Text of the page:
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|Perry passes away at 85|
The man synonymous with Ferriday Little League Baseball passed away Sunday, leaving a behind legacy
George Perry died at the age of 85 and was buried Tuesday in his hometown of Ida, La.
"George did a great job and ran a very good program," said Dixie Youth Baseball National Director Clarence Bowlin, who served as Natchez Dixie Youth Director for several years, as well.
Bowlin said he and Perry were close friends for 50 years and he respected and admired Perry as a person and director.
"We did a lot of things alike," Bowlin said. "I'll never forget when we were hosting a state tournament and got backed up because of rain we asked George if we could play over there on a Sunday. He even gave us permission to wear shorts, because that wasn't allowed on his field in his league. He was very agreeable and helped us with anything we needed. He had a 4th of July Jamboree each year which we enjoyed attending where he fed the players and they had a great time. He was very active with the youth and is really going to be missed."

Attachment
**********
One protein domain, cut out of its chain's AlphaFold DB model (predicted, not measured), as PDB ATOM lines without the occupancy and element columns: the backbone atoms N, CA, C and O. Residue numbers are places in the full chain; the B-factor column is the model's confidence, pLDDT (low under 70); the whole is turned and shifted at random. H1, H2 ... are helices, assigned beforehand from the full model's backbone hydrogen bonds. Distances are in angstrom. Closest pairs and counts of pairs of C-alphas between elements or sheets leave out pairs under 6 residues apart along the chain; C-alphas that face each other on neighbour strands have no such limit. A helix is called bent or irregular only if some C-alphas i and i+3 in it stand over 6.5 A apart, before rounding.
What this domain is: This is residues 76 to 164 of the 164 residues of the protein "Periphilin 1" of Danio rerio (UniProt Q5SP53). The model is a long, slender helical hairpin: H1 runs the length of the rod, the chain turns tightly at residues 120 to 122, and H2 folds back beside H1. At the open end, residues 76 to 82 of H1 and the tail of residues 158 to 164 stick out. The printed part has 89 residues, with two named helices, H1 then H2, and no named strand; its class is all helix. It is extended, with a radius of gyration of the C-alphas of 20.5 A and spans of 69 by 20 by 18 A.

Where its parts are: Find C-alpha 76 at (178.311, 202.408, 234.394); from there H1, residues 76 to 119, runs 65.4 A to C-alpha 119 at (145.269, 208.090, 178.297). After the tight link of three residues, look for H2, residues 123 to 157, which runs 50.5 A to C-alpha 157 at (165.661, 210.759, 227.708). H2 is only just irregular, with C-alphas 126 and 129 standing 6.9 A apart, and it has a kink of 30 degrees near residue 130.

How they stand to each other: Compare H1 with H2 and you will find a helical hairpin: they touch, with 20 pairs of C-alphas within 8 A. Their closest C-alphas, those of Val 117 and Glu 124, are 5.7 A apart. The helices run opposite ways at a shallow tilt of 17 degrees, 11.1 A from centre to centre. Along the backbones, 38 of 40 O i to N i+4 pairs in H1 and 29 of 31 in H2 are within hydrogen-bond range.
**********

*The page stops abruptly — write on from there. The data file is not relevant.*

Before 1955 there was no organized baseball in Ferriday and most of the young boys had never seen a baseball game when the Kiwanis Club took on a project to organize a league for the 8-to-12-old age group.
C.C. Rabb Jr. was named as president of the new organization and Perry was named secretary-treasurer.
In 1956, Perry was named president of the organization and he began looking toward a new organization that was formed in South Carolina that gave leagues more home rule in its operations.
Ferriday was the first league in Louisiana to switch from Little League to Little Boys League, and Perry began his reign as president in a effort to build up the park.
Perry was named Ferriday "Man of the Year" numerous times.
In 1955, Perry was a co-founder of the Kiwanis Club.
One mother of a former Little Leaguer was quoted as saying back in 1974 in a story about Perry, "The Kiwanis Club is his wife - the boys baseball program is his child."
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